Measuring the suits

An
analyst’s job can be a tense one, but the adrenalin rush of predicting a
leading trend and the high salary outweighs the pressure. Nic Paton reports.

Long
hours and high pressure make investment analysis by and large a young person’s
game, with the majority of front-line analysts aged in their mid-30s.

By
the time they hit their 40s, they have either become senior analysts, moved
into investment relations, corporate equity consulting or even public
relations.

"By
your 50s, you are either a complete guru or else you are deemed to be crap
because you are still there," argues Jim Wood-Smith, head of research at
stockbroker Gerrard. Standard contracts tend to last for three years.

And
there tends to be a direct correlation between stress levels and the amount you
earn, he argues. "If you go for the megabank end of the scale, you can
expect to have a pretty crappy life."

Rewards

Having
said that, the rewards can be huge, too. A typical package for a 28-year-old
analyst with three years’ experience is around £105,000 with a £100,000
guaranteed bonus. Senior analysts can be raking in £500,000 and the top tier
will be into the millions.

Then
there is the adrenalin rush of your hunch being proved right, of leading the
direction of the market that day, seeing your name splashed across the next
day’s papers and, critically, knowing you’ve made a packet for your clients.

Analysts
also tend to be high-flyers who relish at least some degree of pressure and
thrive off the 13-hour days. This means the idea that investment banks churn
through their research staff, leaving them burnt out through over-work after a
few years, is wholly false, asserts Alexander Campbell, head of HR for
investment bank UBS Warburg in London.

In
fact, investment banks recognise that equity research departments are a vital
cog in their continuing success and that maintaining and developing the talent
within them is crucial.

UBS,
for instance, has run a project with the London Business School looked at issues
such as its physical working environment, levels of stress and pressure, team
organisation and issues such as knowledge management.

Among
its findings, UBS found the firm was not being as innovative as it could have
been on issues such as work flexibility and remote working. "If we offered
those sort of arrangements more frequently, it would help us retain people
more, particularly women," says Campbell.

Academy
aims

The
company is considering introducing an internal "academy" in the next
year to establish competence levels for its analysts.

It
also, like many City institutions, has a private medical centre, which can make
referrals to GPs or counselling services if considered necessary.

And
it offers a corporate concierge service to reduce day-to-day pressures such as
getting the dry cleaning done or the washing machine serviced.

"It
is very, very stressful, but very exciting. People who go into those analyst
jobs understand that. The average age of retirement from some places is 45. It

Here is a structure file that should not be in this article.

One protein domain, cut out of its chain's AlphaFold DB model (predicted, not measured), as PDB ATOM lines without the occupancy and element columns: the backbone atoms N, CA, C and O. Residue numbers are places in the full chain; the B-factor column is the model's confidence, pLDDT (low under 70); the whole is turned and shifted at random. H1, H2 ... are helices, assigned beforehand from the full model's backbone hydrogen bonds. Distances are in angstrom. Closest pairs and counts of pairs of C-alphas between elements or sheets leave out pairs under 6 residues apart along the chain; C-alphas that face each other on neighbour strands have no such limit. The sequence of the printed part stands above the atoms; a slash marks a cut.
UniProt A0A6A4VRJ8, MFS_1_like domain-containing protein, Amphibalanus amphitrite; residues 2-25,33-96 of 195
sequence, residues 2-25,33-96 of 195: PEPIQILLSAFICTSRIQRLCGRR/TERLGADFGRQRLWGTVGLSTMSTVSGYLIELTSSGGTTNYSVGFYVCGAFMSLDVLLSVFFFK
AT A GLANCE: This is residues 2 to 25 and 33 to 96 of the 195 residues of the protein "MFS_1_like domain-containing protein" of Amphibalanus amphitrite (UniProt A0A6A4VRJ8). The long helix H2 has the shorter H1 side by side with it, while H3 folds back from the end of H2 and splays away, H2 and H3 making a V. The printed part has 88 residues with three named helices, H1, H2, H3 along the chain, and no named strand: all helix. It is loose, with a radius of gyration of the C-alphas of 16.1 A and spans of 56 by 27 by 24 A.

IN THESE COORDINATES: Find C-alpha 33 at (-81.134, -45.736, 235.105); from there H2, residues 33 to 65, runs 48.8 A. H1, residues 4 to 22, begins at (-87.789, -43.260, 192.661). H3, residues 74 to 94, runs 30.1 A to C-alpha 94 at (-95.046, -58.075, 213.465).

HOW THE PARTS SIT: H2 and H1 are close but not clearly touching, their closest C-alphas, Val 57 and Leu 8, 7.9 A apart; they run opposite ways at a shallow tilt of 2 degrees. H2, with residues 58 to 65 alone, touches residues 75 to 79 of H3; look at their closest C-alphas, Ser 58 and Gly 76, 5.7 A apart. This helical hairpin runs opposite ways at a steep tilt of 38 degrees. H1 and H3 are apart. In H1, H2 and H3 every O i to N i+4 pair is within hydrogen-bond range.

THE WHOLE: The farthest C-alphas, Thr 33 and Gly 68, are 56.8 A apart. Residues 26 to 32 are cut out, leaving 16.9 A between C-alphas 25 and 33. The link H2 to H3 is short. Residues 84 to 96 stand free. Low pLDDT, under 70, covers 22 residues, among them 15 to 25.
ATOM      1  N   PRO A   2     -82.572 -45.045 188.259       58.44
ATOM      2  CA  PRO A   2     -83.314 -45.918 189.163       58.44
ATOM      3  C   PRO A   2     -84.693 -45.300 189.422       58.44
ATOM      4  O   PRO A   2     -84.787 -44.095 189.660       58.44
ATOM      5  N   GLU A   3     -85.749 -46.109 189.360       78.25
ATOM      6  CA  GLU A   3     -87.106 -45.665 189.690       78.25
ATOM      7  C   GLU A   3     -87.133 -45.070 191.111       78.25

is not just burnout, it is about wanting to bring younger people along,"
adds Lynda Gratton, professor of organisational behaviour at LBS.

A
senior analyst will spend half his time on ideas, half on dealing with clients
and half talking to banks and corporations, jokes Tim Huddart, director of
research EMEA, for merchant bank Merrill Lynch. "Everyone wants to have a
piece of you, and then the media want to talk to you too. Suddenly you have
three jobs."

Despite
this, he believes there is not that much burnout. At Merrill Lynch, more and
more people are taking up flexi-working and some working from home.

"Most
of our analysts are equipped with laptops linked to the network which they can
use from home. They often have to spend weekends away so we do not worry about
them spending time at home if, for instance, they have been away for a
weekend," he says.

Management
training

The
company also runs management training courses for when analysts are moving into
less front-line positions. "They often come back charged up and refreshed,"
he says.

Unless
they are in a particularly skilled sector, such as biotechs, analysts are
rotated on a regular basis to expose them to different firms, skills and
outlooks. It also helps to keep them from getting stale. There is a mentoring
system aimed to bring on and develop the younger analysts.

When
things are going well, and you are being feted by clients and commentators, the
buzz can be immense, but when your sector plunges, as with high-tech stocks
over the past couple of years, it can feel as if you’ve been kicked in the
teeth, says Huddart. "We have to be careful to nurture those people and
make sure that their confidence has not been shattered," he adds

Teamwork

Where
things do get too much, Merrill Lynch sponsors a confidential helpline, he adds.

"It
is a very team-oriented game. When someone is struggling with something, either
personal or professional, you will find, almost inevitably, one or two
colleagues will be there to help out."

Other
banks offer employee assistance schemes and well-being programmes, counselling
or information services. Many will have private medical screening and annual
health days with voluntary screening. One bank is even planning to launch a
health intranet site next year for its staff.

The
analyst’s day is a long one. Nick Bubb, long-standing retail analyst at SG
Securities, says "The job is demanding. I get up at 5.30 every morning and
it wears you out."

Bubb
often works through to 6pm, unless he has to attend a corporate event, and will
also spend his Sundays reading reports.

But
the upside outweighs the tiredness, stress and pressure. "It isn’t
compulsory. You don’t have to do it," he says.

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